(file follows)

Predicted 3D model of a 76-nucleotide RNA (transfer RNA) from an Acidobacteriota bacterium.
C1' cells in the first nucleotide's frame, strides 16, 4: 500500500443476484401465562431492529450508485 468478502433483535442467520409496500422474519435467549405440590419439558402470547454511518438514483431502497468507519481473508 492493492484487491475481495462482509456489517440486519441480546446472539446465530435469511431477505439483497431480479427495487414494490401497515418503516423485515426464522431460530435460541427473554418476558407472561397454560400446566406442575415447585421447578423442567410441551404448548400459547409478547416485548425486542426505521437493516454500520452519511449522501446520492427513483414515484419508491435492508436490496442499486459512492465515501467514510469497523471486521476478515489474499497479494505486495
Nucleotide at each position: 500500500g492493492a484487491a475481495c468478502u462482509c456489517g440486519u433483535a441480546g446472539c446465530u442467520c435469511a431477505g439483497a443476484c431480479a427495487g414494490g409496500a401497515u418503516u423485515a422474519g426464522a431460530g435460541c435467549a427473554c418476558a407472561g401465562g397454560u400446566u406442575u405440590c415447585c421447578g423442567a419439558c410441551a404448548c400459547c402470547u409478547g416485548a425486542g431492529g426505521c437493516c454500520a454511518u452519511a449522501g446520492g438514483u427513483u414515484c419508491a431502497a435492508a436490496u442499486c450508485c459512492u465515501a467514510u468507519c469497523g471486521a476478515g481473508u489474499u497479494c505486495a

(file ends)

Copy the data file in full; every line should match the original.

Predicted 3D model of a 76-nucleotide RNA (transfer RNA) from an Acidobacteriota bacterium.
C1' cells in the first nucleotide's frame, strides 16, 4: 500500500443476484401465562431492529450508485 468478502433483535442467520409496500422474519435467549405440590419439558402470547454511518438514483431502497468507519481473508 492493492484487491475481495462482509456489517440486519441480546446472539446465530435469511431477505439483497431480479427495487414494490401497515418503516423485515426464522431460530435460541427473554418476558407472561397454560400446566406442575415447585421447578423442567410441551404448548400459547409478547416485548425486542426505521437493516454500520452519511449522501446520492427513483414515484419508491435492508436490496442499486459512492465515501467514510469497523471486521476478515489474499497479494505486495
Nucleotide at each position: 500500500g492493492a484487491a475481495c468478502u462482509c456489517g440486519u433483535a441480546g446472539c446465530u442467520c435469511a431477505g439483497a443476484c431480479a427495487g414494490g409496500a401497515u418503516u423485515a422474519g426464522a431460530g435460541c435467549a427473554c418476558a407472561g401465562g397454560u400446566u406442575u405440590c415447585c421447578g423442567a419439558c410441551a404448548c400459547c402470547u409478547g416485548a425486542g431492529g426505521c437493516c454500520a454511518u452519511a449522501g446520492g438514483u427513483u414515484c419508491a431502497a435492508a436490496u442499486c450508485c459512492u465515501a467514510u468507519c469497523g471486521a476478515g481473508u489474499u497479494c505486495a